https://mechanicalkeyboards.com/index.php ships internationally, so I would recommend checking them out.
15
#15
1 Frags +
reakoIf I want to build a custom keyboard, where would you recommend I begin?

Depends entirely on what you want to do and what you want out of it. The guides for handwiring a build, designing a PCB, or buying a kit are all entirely different.

Whatever you do, r/mk has some good resources:
https://www.reddit.com/r/MechanicalKeyboards/wiki/switch_suppliers
https://www.reddit.com/r/MechanicalKeyboards/wiki/customkeyboards

Keep in mind that unlike building a computer, it will not be cheaper. But it will be fun, more specific to what you want and more customizable, and usually higher quality than what you can get commercially.

[quote=reako]If I want to build a custom keyboard, where would you recommend I begin?[/quote]
Depends entirely on what you want to do and what you want out of it. The guides for handwiring a build, designing a PCB, or buying a kit are all entirely different.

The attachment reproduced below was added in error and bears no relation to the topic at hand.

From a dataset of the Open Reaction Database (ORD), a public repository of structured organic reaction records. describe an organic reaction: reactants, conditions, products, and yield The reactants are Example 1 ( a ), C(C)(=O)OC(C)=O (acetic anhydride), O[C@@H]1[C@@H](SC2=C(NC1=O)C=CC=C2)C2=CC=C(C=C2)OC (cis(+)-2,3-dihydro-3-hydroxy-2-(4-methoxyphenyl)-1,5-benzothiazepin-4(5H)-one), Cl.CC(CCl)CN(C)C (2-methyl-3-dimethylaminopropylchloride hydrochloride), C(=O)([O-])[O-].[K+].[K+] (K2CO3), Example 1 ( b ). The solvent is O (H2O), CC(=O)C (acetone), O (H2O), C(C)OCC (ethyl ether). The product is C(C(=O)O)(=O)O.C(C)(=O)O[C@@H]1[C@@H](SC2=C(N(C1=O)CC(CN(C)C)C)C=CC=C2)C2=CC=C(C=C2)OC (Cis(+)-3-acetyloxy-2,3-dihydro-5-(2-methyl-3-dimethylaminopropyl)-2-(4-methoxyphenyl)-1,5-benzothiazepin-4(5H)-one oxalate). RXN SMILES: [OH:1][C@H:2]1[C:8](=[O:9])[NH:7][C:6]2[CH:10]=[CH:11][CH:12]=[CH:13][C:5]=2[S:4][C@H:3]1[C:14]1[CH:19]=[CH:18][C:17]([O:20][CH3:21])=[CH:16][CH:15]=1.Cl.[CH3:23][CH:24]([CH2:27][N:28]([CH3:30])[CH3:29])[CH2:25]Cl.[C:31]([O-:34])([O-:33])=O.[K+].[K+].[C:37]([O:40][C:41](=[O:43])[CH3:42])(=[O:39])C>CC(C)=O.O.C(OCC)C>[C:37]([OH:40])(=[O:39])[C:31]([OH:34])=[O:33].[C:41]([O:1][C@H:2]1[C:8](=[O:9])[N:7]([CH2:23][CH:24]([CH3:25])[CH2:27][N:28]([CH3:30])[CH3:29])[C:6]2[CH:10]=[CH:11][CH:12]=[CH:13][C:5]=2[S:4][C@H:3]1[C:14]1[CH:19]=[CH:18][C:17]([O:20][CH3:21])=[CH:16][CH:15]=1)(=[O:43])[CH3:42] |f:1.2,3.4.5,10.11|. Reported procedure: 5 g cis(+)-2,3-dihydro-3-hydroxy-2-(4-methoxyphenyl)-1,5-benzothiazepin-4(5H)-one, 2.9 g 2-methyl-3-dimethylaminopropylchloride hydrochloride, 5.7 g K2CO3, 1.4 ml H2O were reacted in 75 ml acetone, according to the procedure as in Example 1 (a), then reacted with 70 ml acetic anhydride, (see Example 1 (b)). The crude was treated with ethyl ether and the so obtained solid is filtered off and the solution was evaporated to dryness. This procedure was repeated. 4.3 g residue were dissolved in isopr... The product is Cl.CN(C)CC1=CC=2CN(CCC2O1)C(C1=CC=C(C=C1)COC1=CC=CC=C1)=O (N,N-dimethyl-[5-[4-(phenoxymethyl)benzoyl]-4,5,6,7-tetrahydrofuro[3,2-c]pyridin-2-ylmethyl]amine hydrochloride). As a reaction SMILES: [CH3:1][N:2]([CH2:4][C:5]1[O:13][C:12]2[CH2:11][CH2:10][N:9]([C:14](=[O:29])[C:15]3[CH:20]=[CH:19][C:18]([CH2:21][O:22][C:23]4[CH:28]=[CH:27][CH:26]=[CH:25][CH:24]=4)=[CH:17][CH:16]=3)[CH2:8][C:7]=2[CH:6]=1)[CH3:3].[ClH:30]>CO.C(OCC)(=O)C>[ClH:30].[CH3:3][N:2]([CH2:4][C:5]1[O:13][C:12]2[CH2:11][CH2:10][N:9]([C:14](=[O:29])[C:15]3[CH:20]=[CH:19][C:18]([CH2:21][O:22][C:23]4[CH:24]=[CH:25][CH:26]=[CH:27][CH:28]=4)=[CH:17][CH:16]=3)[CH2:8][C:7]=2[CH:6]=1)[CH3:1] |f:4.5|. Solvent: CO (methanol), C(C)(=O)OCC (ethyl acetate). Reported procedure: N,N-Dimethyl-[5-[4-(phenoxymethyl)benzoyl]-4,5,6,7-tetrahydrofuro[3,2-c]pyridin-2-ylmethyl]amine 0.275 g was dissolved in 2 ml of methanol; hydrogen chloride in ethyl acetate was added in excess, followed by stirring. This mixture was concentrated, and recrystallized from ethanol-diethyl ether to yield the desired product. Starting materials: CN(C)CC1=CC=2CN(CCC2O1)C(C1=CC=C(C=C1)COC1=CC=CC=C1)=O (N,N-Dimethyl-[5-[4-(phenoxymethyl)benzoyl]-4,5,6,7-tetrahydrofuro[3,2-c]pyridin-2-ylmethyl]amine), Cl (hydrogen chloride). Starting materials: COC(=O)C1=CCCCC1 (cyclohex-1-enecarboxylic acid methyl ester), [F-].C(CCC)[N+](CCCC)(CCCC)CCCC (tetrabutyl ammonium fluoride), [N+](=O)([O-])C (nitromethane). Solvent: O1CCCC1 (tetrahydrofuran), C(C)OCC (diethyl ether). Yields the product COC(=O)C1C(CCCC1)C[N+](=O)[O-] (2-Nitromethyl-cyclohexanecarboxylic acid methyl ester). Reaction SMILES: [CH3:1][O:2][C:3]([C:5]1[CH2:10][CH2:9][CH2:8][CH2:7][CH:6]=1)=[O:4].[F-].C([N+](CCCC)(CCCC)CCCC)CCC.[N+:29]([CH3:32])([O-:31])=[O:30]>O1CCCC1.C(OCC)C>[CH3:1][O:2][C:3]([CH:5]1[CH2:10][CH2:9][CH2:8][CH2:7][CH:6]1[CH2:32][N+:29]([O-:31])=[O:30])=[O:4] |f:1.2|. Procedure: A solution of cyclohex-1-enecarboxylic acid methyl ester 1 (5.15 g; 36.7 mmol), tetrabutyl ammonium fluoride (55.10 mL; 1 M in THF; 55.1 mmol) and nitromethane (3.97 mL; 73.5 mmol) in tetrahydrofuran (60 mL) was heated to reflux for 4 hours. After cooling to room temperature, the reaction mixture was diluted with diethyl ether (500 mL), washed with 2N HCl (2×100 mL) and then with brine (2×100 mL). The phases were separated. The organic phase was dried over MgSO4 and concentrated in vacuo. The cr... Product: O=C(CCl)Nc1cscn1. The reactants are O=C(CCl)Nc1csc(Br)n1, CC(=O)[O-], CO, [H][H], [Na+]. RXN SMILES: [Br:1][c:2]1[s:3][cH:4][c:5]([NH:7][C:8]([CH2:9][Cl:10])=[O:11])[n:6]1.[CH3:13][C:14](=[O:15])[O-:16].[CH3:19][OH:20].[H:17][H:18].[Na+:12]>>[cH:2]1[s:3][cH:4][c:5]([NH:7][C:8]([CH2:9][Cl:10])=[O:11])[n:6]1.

Whatever you do, r/mk has some good resources:
https://www.reddit.com/r/MechanicalKeyboards/wiki/switch_suppliers
https://www.reddit.com/r/MechanicalKeyboards/wiki/customkeyboards

Keep in mind that unlike building a computer, it will not be cheaper. But it will be fun, more specific to what you want and more customizable, and usually higher quality than what you can get commercially.
16
#16
0 Frags +
NinlopI never got on the topre hype train they feel really inconsistent imo

obviously at the end of the day it comes down to personal preference and ofc no switch is the best for everybody, but im not sure what you mean by inconsistent (could mean from different brands with the same switch or like it gives different amounts of feedback for each keystroke or something?)
my hhkb2 feels great and feels miles better than any other mechanical keyboard ive tried typing on (and i would hope so given how expensive it is rofl)

[quote=Ninlop]
I never got on the topre hype train they feel really inconsistent imo[/quote]